Now if you're asking about the exclusivity agreements that's another question entirely. Personally I'm surprised there haven't been more Bill Gates/Steve Jobs comparisons on these boards- if MS tried the kind of squeeze Steve's been putting on Mobile carriers it'd be "MS the evil empire" all over again, but SJ still seems to have retained at least part of his halo. I'm disappointed too, but only because Apple seems to be losing it's geek underdog glow and becoming a bit more hard-edged and corporate... As a result, when Rogers refuse to share revenue with Apple, SJ decides Canadians don't get the iPhone. To quote Kanye West- "Steve Jobs doesn't care about Canadian people"- he cares about profit...

zwiggles1
Sep 19, 2007, 10:17 AM
I have an iPhone and it's unloacked and the reason is simple - I live in Canada. I did the Windows/Blackberry thing for a long time and last year made the move to a Mac. It has been a whole new computing experience and a very welcome change. When the iPhone was announced I was ecstatic - an Apple device to replace the Blackberry! But no iPhone for Canada......

When it comes to GSM in Canada, there is only one game in town - Rogers and they have shown absolutely no indication that they are planning to release it in Canada so I got one (thanks SC) and unlocked it. It has been everything the Mac switch was and there is one huge benefit to me. Data rates in Canada are hugely expensive so the WiFi capability of the iPhone is a major benefit to me. My data usage has gone down about 75% since I started using the iPhone mainly because I can check my email at the office when away from my desk and at the airport where there is a hotspot ( I work in airline security so I spend about 30% of my time at the airport). Also at home I can do a quick check of email without having to fire up my computer.

So while I have an unlocked iPhone, it is not because I am trying to screw Apple or AT&T or anyone else. If and when Rogers releases the iPhone I will be first in line, but until then I will use it unlocked. The rotten part is with Apple actively trying to stop the unlocks, I can't get the new features and my big question is will leopard be a problem (i.e. will I "have" to update the firmware for it to talk to my Mac).

The iPhone is not just a phone to me, it is a better way to communicate just as the Mac is a better way to compute.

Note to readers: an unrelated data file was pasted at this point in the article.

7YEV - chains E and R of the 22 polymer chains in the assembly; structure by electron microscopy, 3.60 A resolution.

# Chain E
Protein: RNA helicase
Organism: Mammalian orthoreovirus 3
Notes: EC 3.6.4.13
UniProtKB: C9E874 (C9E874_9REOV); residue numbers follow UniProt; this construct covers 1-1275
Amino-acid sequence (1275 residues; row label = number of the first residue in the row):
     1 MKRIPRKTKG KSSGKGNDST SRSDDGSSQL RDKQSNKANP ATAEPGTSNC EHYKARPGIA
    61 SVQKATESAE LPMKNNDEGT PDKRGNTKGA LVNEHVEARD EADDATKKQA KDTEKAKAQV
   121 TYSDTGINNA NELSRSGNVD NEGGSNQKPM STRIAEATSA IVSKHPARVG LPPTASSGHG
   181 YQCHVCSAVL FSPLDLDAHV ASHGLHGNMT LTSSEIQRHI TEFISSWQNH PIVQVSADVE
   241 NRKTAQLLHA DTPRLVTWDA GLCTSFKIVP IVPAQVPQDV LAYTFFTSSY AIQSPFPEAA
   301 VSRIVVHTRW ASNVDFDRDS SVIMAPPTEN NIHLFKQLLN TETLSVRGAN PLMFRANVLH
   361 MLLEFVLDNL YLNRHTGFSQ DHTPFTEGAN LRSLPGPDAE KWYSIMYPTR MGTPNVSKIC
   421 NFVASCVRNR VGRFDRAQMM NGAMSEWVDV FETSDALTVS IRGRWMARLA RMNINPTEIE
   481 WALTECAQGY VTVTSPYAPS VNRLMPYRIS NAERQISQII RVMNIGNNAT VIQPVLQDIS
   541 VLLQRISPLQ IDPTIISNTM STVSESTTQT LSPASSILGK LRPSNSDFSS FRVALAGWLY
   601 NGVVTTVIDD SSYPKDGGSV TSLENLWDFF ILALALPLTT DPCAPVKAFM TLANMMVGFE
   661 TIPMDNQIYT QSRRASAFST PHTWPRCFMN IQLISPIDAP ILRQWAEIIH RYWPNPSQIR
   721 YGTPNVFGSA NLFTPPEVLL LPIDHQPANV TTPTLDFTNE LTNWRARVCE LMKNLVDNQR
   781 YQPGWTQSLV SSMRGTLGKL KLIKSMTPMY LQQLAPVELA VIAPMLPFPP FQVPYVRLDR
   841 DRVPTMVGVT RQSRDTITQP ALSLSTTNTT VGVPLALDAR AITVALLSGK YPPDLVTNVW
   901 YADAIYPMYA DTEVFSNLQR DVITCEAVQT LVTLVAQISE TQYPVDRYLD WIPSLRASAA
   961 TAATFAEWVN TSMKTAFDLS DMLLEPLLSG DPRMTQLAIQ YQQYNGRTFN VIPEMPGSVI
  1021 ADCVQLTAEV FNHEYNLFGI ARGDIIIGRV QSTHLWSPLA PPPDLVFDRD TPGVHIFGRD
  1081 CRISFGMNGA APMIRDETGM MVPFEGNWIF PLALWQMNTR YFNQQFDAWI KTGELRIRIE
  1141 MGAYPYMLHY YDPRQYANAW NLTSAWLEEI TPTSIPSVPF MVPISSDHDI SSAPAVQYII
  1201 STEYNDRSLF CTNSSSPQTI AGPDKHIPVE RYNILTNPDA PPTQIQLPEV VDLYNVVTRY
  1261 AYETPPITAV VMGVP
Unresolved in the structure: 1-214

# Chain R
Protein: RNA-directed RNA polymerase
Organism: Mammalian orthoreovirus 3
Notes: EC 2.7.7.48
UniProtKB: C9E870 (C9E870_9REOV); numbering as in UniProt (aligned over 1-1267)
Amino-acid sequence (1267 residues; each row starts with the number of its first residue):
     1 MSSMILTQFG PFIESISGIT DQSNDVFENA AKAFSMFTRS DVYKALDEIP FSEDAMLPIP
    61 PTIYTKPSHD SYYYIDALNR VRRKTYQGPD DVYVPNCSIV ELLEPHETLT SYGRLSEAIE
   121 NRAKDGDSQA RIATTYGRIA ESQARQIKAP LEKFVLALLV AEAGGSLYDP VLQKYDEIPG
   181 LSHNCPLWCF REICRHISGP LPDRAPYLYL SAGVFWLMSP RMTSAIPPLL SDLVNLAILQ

So I'm unlocked and "feature-locked" until Rogers gets off their asses and/or Apple realizes the world doesn't end at the 48th parallel.........

Couldn't have said it better myself.
I keep on hearing that the data rates are the prime reason that it hasn't already been launched, plus Rogers is focusing all their resources on 3G. It maybe in line for the Jan/Feb launch w/ 3G...

jb510
Sep 19, 2007, 10:19 AM
#1 You do NOT have some basic human right to own an iPhone.

#2 You bought the phone knowing the rules for it's use.

Many of you living or roaming outside the US sound like you think you have a right to have and use and iPhone as you see fit and somehow Apple is violating that right... you therefore take a stand as if you are conscientiously objecting to that violation. There are other phones that suit your needs, buy those.

It's not entirely accurate to say the phone is not subsidize. Apple undoubtedly is counting on the revenue from ATT Wireless, and therefore is selling the phone for less than they would if they didn't expect that revenue. It may not be subsidized as much or in the same fashion as other phones, but it is subsidized.

That said, I'm not a fan of "Terms of Service" or "License Agreements" etc... I'd like to live in a world where when we buy a product it is ours to do whatever we like with.

I would prefer to see Apple at least offer an unlocked phone for sale at a higher price, or AT&T step up and offer to unlock the phone or release you from the contract for some monetary compensation. This isn't just an Apple thing and there has been legislation floating in congress in the last year to do away with contracts and locked phones. If you seriously want to change things get involved in changing the laws.

gkarris
Sep 19, 2007, 10:19 AM
No ulocked iPhones for you, Europe.

Oh, and there is NO iPod Touch screen problem...

Apple is starting to IMPLODE....

Sony and Dell welcomes you....

Luveno
Sep 19, 2007, 10:23 AM
Are you absolutely sure about that cos this (http://forums.macrumors.com/showthread.php?p=4164619#post4164619) guy (and several others) who couldn't get Youtube to work on another cell network after unlocking their phones would beg to differ. He said AT&T is somehow tied to the Youtube app and requires some legwork to get it working again.

Herego the AT&T/Apple partnership yields Visual Voicemail/Youtube since those dont work right off the bat after an "unlock"


We were watching YouTube videos in a diner in Nova Scotia this week, over wireless and via the Rogers network (I believe.) YouTube isn't tied to ATT.

ogee
Sep 19, 2007, 10:24 AM
It maybe in line for the Jan/Feb launch w/ 3G...

Except there is no 3G launch in Jan/Feb. When asked specifically about 3G at the UK O2 launch Jobo said perhaps later next year, not early :(